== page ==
If you’re like many in my social media feeds, you’ve picked your word for the year or even three words. A well-chosen word acts like a guide.
Why not take it further and try a picture?
We’ve all heard that a picture is worth a thousand words. It crystalizes everything. A picture can represent an accomplishment and embody a feeling. It can transport you to another time. When I look at a picture, my mind adds sound and makes it come alive.
If a word exercise is powerful, try an image. Make your chosen words its caption.
“I believe that visualization is one of the most powerful means of achieving personal goals.” -Harvey Mackay
I know someone who swears that goals are more achievable if they are visualized.
Put up a picture on your refrigerator of your dream home. Years ago, when I was a child, I had a vision of my future home and sketched it out on paper. Once, when my parents came to visit us, my mom stepped back and couldn’t believe it. “I’ve seen this house!” she said, “You drew this as a kid!”
Where am I frustrated and stuck? Where am I effective and seemingly unstoppable?
It’s a process I’ve gone through most of my life.
This year it seemed I need a boost, a grounding, something to spur on my thinking.
That’s when the delivery arrived. I knew immediately what it was from the packaging. Michael is a close friend, and he sent the book ahead of its release as an early gift. Of course, I already pre-ordered the book, so now I will have two copies, which is perfect. It’s a book I will be buying for others to spread its message.
It’s hard to describe the book. Knowing Michael, I expected a goal-setting system, but it’s far more than that. It is filled with research and stories that I found extraordinarily motivational.
The five steps are deceptively simple:
Believe the possibility.
Complete the past.
Design your future.
Find your why.
Make it happen.
Here are some of my favorite quotes from the book:
“Goals poorly formulated are goals easily forgotten.” -@MichaelHyatt
Jesse Itzler doesn’t do conventional. He doesn’t follow the social norms most of us do. He is a bold, risk taking entrepreneur who seemingly tries anything. He once pretended to be a major hip-hop artist to get a meeting with a studio executive and ended up with a recording deal.
But hire one of the toughest men on the planet to get you into the best shape of your life? Jesse did just that. I recently asked the wildly successful and completely unorthodox Jesse Itzler to share some of his experiences. His new book Living with a Seal: 31 Days Training with the Toughest Man on the Planet, is a hilarious account of his physical fitness journey. (Warning: the book contains language that may be offensive to some readers.)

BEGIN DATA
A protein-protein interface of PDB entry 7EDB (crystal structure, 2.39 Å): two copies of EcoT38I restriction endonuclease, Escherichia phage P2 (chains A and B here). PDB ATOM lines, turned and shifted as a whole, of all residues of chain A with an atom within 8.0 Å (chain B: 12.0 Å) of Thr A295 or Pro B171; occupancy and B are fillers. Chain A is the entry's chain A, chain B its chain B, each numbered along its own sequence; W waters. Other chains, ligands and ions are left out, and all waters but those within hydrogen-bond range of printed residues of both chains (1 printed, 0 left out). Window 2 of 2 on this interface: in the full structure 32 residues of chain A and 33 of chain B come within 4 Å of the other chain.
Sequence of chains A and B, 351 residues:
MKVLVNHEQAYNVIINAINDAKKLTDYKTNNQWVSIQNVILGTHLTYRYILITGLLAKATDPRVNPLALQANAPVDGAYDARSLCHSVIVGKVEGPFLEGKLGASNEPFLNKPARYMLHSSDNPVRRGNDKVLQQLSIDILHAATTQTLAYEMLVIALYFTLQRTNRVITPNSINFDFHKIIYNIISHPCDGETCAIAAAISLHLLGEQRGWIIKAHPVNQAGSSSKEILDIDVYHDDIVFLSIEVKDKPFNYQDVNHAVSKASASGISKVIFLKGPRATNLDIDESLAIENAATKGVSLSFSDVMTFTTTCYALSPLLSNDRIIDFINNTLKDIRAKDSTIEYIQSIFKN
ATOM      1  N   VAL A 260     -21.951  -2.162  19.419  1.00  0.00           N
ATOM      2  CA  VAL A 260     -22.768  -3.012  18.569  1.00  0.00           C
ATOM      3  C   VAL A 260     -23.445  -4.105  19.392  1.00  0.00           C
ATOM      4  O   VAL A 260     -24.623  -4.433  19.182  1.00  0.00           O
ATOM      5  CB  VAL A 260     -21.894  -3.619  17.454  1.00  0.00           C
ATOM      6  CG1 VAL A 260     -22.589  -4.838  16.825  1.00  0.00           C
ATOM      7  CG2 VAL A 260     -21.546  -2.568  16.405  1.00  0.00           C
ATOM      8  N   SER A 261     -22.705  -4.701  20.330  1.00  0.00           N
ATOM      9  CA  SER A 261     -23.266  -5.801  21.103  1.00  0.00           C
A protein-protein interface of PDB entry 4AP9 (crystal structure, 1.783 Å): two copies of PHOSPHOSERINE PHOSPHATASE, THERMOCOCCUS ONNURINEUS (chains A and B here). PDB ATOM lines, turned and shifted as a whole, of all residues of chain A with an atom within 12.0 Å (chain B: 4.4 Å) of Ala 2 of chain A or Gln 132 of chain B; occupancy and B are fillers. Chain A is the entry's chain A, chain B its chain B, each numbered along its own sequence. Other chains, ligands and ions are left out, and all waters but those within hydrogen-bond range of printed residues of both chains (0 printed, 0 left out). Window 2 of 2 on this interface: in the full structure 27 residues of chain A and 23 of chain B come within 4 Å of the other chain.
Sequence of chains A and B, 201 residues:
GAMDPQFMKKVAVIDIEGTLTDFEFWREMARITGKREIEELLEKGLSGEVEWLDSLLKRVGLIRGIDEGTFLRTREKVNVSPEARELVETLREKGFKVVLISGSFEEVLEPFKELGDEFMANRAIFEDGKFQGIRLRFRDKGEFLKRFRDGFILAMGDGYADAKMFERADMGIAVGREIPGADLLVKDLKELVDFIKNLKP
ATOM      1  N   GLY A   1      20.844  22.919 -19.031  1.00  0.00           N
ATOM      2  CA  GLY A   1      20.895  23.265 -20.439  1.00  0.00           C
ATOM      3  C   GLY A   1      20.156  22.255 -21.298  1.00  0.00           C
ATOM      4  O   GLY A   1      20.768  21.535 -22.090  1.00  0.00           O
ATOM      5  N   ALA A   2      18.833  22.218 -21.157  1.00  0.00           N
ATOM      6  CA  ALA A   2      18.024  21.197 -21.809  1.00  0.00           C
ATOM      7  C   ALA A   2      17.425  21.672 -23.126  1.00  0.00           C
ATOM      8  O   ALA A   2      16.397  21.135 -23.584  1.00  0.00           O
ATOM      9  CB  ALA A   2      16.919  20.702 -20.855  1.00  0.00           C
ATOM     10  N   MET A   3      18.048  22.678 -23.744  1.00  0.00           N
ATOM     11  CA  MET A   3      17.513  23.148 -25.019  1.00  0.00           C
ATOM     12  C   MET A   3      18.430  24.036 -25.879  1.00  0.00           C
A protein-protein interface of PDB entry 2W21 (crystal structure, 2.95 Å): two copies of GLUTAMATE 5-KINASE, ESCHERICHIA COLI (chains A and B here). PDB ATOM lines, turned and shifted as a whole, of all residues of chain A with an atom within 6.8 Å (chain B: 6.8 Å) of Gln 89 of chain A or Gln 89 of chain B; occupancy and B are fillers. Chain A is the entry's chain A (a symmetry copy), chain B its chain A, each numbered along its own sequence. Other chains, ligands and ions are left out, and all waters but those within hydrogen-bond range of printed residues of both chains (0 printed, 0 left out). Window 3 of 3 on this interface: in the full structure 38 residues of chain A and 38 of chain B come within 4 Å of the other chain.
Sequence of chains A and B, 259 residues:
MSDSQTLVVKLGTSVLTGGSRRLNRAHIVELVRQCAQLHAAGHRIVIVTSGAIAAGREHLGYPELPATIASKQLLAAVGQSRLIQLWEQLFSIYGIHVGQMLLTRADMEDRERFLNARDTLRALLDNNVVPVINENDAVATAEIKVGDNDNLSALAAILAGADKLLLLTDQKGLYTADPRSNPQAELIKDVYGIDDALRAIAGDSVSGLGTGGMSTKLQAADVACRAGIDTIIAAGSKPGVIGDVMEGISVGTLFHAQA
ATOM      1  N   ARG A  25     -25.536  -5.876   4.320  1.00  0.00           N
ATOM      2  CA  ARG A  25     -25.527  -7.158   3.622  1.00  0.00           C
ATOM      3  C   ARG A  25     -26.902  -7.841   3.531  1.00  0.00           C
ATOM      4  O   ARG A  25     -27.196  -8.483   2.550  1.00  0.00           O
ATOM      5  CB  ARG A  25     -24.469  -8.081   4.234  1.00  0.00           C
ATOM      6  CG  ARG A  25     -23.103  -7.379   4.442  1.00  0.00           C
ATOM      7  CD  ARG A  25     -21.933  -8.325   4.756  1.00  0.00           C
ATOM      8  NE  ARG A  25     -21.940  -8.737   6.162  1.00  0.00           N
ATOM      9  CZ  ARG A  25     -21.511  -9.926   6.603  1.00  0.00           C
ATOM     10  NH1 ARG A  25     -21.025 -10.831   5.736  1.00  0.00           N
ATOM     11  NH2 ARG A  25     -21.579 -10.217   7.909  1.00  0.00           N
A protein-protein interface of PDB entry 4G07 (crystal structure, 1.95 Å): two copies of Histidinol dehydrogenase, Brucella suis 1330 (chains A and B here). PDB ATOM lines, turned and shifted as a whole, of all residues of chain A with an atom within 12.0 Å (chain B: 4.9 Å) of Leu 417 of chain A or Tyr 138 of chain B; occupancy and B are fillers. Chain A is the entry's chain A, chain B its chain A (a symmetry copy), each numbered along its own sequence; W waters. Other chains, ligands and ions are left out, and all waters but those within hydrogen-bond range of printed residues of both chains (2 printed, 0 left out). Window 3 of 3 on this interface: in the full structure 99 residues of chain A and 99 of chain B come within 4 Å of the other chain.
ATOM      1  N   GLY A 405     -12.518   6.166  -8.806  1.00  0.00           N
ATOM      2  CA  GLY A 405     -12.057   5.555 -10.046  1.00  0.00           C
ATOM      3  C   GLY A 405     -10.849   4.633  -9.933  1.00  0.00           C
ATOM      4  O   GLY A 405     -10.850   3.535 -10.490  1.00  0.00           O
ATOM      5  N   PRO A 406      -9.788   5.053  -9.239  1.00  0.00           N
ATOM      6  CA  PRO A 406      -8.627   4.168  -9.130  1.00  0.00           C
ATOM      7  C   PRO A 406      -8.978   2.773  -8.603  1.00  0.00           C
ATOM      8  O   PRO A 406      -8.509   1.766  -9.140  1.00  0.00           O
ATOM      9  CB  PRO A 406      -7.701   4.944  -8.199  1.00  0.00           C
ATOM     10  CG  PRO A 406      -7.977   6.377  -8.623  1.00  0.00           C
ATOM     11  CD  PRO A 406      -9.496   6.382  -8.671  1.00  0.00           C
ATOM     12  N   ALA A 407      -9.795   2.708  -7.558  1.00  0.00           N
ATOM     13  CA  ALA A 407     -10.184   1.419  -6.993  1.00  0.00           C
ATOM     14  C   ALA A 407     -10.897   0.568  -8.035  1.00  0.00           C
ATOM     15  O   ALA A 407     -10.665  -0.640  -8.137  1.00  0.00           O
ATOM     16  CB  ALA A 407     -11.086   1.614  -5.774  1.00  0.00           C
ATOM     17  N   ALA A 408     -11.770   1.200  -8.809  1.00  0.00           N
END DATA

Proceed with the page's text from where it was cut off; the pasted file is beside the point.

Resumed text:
“It doesn’t have to be fun It has to be effective.” -SEAL
I’m not quite sure how to describe you, but you’ve had crazy success from music to business. You cofounded Marquis Jet, invested in ZICO, and your wife invented SPANX. That seems like you would be someone who would make wise decisions. And then I read this hilarious book and wonder about that assumption. For those who want to emulate your success, how do you describe your decision-making process?
We are totally on the same page because I really don’t know how to describe myself either. I have always lived my life out of the box, and it has brought me great rewards. For the most part, my decision making has been based on my gut mixed with a philosophy of let me get my foot in the door first . . . and then figure the rest out later.
“If you want to be pushed to your limits, you have to train to your limits.” -SEAL
Jesse, you see a crazy in-shape SEAL and decide he should move in with you and your family. You don’t know him; you didn’t do a background check; you agree to do whatever he says. ARE YOU INSANE? Why did you do this?
I met SEAL at a 24 hour ultra marathon. I ran the race as part of a relay team, and SEAL ran the entire 24 hour race . . . alone. He was his own team. He had a determination and focus that I had never witnessed before in my life. I decided on the spot that I could learn a lot from that man.
Many of us start a new year with a list of resolutions and aspirations. Those goals can quickly disappear as we replace goals with excuses. A regular diet of motivation helps me redouble my efforts, so I regularly look for inspiring people, books, speeches, and songs.
That’s why I was pleased to have the opportunity to speak with Patricia Walsh. Talk about overcoming obstacles, pursuing dreams, and not letting an excuse derail goals.
I’ve interviewed another female Ironman, Chrissie Wellington. Reading her book was the closest I’ve come to understanding what it takes to compete. It’s a grueling challenge. And you’re blind and you did it. What motivated you to shatter expectations?
I stumbled into shattering: I think my friends and family assume that I set out with a determination to turn the world on its ear from the get go. Truly the spirit of the initial events was more of a, “What could possibly go wrong?” to which the response was. “Everything could go wrong,” to which I then responded, “Even if everything does go wrong, this won’t kill me.”
My initial motivation was to reclaim my quality of life. When this all began, I had a smoking habit, was the life of the party, and as a result was overweight and feeling lost in my own skin. As my dad started struggling with his own health, I realized that my habits and patterns not only emulated his, in many ways they were worse than his. I started running as an attempt to reclaim my health. The result after months of trial and error and continuous improvement was not only a betterment of my physical health, but it had become a lifeline for what had been a shattered sense of self.
In completing my first marathon, I proved to myself that I was not and never have been damaged goods. My sense of ability was through the roof. When proposed the opportunity to take on ever increasing challenges I jumped at the chances. After years of marathoning, a friend dared me to do an ironman. When I took on ironman it was out of a curiosity and a wonder for my own capabilities. I was in way over my head. I had never swum or biked. The amount of help and coaching I needed just to finish was daunting.